Step inside Marcia Levy’s office in Jerome Greene Hall and you immediately see mementos of a distinguished and eventful career. A shelf of Russian-language books sits near works of art from the Mideast, along with a framed copy of the 2015 New York Law Journal article honoring her as one of the “Lawyers Who Lead by Example” in the public service field.
This fall, Levy was named the Law School’s first director of externships and field-based learning, a new position created by Dean Gillian Lester to strengthen the Law School’s experiential education. Levy said her mandate is to expand offerings and help make the field-based curriculum more innovative. “I’m excited about this opportunity,” she said. “Columbia already has a wonderful base of externships. This is a chance to grow that.”
An active member of the bar, Levy is well suited to the challenge, thanks to a diverse background that includes litigation, public interest lawyering, career advising and teaching. “You’ve heard that song, ‘I looked at love from both sides now?’ Well, I’ve looked at the law from all sides,” she quips. Most recently, she was the executive director of the Pro Bono Partnership, a community-based organization that provides free business and transactional legal services to nonprofits throughout the New York metropolitan area.
She was previously the associate dean for career services and professor of professional development at Benjamin N. Cardozo School of Law at Yeshiva University, where she created several successful jobs outreach programs and developed workshops to help students navigate the job market. She also was a special counsel for pro bono and director of professional development at Sullivan & Cromwell LLP.
After graduating with a J.D. from Lewis & Clark’s Northwestern School of Law, Levy worked at the Legal Aid Society, first as a staff attorney with the Prisoners’ Rights Project, then as an assistant federal defender in the Eastern District of New York. She served more than a dozen years as a clinical law professor at several law schools and was the first director of the Eric Neisser Public Interest Program at Rutgers Law. Passionate about teaching, she has continued to teach in trial advocacy training programs and was given the Robert Oliphant Service to National Institute for Trial Advocacy (NITA) Award.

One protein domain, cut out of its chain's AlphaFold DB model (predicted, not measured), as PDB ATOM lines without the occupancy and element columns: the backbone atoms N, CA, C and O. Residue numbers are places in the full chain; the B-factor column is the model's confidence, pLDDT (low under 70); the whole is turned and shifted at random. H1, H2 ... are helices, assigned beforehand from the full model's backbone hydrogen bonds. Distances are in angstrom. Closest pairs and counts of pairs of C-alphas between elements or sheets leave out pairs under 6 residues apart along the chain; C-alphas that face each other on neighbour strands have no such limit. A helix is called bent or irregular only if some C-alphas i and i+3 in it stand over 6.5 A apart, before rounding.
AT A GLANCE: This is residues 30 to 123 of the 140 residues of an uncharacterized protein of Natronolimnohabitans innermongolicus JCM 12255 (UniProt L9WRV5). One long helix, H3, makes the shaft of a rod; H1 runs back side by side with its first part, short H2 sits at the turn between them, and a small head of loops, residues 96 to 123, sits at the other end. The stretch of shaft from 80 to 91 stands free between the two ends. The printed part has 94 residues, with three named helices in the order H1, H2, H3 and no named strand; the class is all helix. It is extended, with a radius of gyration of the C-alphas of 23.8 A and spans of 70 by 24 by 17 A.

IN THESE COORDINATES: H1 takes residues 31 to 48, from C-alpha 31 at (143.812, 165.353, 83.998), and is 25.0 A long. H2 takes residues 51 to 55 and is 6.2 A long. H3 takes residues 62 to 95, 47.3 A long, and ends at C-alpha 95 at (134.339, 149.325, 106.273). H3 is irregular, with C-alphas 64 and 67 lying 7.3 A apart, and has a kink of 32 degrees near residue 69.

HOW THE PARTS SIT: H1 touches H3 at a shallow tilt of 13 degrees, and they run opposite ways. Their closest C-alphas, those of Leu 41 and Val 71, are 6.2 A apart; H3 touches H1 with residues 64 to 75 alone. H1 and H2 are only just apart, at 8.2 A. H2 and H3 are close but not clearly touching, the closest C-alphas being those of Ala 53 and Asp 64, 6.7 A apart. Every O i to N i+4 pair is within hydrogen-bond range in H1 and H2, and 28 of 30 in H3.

At Columbia, an externship is a two-part, for-credit class that focuses on a specific area of law or a legal institution, with a seminar and hands-on experience in the field. Students work inside an organization, under the supervision of practitioners. Last spring, for instance, students enrolled in the Government Anti-Corruption externship worked 15 hours a week in public integrity units at various prosecutors’ offices and oversight and regulatory groups, such as the New York City Business Integrity Commission. Every Monday, the students met for a two-hour seminar, led by Jennifer Rodgers, executive director of Columbia Law’s Center for the Advance of Public Integrity, and Rachel Salem Pauley, director of government programs at Social Justice Initiatives.
This spring, Columbia Law’s externship program offers placements at several public interest organizations and government offices and in federal judges’ chambers, such as the Bronx Defenders, United States District Court for the Eastern District of New York, the Legal Aid Society and the United Nations.
Levy said she has been meeting with students, sitting in on the externship seminars and examining the clinical offerings to “look at what the gaps might be” and how to fill them. She is considering not only expanding the number of externships but also the kinds of placements, such as developing externships abroad and at nonprofits that serve entrepreneurs, such as Pro Bono Partnership. “My goal is to have a strong program, where the experience is well-supervised, students have an opportunity to develop skills, and gain feedback and reflection about being a lawyer,” she said. She will also counsel students on externship opportunities, and provide support for externship instructors.
As part of the Law School’s emphasis on experiential learning, Dean Lester has created another new leadership position. In January, Brett Dignam will become the Law School’s first vice dean for experiential education, overseeing clinics, simulations and externships. Levy, who will report to Dignam, said she looks forward to collaborating to create more dynamic opportunities—and work with students. “First and foremost, I’ve always been a teacher and mentor,” she said. “This position at Columbia enables me to come back to these roots.”
Published November 20, 2017